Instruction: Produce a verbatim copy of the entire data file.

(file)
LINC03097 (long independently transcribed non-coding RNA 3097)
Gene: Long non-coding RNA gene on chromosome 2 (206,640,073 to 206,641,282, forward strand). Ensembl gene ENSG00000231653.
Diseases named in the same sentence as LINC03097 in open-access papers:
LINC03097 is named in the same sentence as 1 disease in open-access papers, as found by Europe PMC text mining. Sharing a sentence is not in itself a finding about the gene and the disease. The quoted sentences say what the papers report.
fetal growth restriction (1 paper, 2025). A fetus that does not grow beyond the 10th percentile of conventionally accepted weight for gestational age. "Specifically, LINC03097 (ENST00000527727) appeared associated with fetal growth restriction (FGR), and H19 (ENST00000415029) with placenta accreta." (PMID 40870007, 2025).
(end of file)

LINC03097 (long independently transcribed non-coding RNA 3097)
Gene: Long non-coding RNA gene on chromosome 2 (206,640,073 to 206,641,282, forward strand). Ensembl gene ENSG00000231653.
Diseases named in the same sentence as LINC03097 in open-access papers:
LINC03097 is named in the same sentence as 1 disease in open-access papers, as found by Europe PMC text mining. Sharing a sentence is not in itself a finding about the gene and the disease. The quoted sentences say what the papers report.
fetal growth restriction (1 paper, 2025). A fetus that does not grow beyond the 10th percentile of conventionally accepted weight for gestational age. "Specifically, LINC03097 (ENST00000527727) appeared associated with fetal growth restriction (FGR), and H19 (ENST00000415029) with placenta accreta." (PMID 40870007, 2025).